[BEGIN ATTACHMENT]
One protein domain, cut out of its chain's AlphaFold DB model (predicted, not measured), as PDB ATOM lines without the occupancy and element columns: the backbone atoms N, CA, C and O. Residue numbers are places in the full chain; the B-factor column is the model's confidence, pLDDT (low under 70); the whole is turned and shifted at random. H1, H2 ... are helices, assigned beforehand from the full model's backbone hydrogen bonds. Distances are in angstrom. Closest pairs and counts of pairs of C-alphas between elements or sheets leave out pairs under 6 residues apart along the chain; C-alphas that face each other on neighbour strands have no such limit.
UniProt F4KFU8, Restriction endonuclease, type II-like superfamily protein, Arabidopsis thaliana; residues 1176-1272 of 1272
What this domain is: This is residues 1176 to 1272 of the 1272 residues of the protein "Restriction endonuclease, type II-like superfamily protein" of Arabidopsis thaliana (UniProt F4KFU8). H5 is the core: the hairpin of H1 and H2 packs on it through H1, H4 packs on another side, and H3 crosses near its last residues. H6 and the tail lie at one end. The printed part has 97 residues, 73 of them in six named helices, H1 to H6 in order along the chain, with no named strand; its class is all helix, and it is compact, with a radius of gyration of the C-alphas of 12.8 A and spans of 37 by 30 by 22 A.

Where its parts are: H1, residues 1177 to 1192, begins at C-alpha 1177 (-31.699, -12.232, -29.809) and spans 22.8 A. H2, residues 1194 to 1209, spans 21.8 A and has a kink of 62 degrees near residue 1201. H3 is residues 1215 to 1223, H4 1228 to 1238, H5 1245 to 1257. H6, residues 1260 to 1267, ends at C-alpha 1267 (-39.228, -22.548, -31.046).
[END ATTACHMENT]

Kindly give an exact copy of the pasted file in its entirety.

One protein domain, cut out of its chain's AlphaFold DB model (predicted, not measured), as PDB ATOM lines without the occupancy and element columns: the backbone atoms N, CA, C and O. Residue numbers are places in the full chain; the B-factor column is the model's confidence, pLDDT (low under 70); the whole is turned and shifted at random. H1, H2 ... are helices, assigned beforehand from the full model's backbone hydrogen bonds. Distances are in angstrom. Closest pairs and counts of pairs of C-alphas between elements or sheets leave out pairs under 6 residues apart along the chain; C-alphas that face each other on neighbour strands have no such limit.
UniProt F4KFU8, Restriction endonuclease, type II-like superfamily protein, Arabidopsis thaliana; residues 1176-1272 of 1272
What this domain is: This is residues 1176 to 1272 of the 1272 residues of the protein "Restriction endonuclease, type II-like superfamily protein" of Arabidopsis thaliana (UniProt F4KFU8). H5 is the core: the hairpin of H1 and H2 packs on it through H1, H4 packs on another side, and H3 crosses near its last residues. H6 and the tail lie at one end. The printed part has 97 residues, 73 of them in six named helices, H1 to H6 in order along the chain, with no named strand; its class is all helix, and it is compact, with a radius of gyration of the C-alphas of 12.8 A and spans of 37 by 30 by 22 A.

Where its parts are: H1, residues 1177 to 1192, begins at C-alpha 1177 (-31.699, -12.232, -29.809) and spans 22.8 A. H2, residues 1194 to 1209, spans 21.8 A and has a kink of 62 degrees near residue 1201. H3 is residues 1215 to 1223, H4 1228 to 1238, H5 1245 to 1257. H6, residues 1260 to 1267, ends at C-alpha 1267 (-39.228, -22.548, -31.046).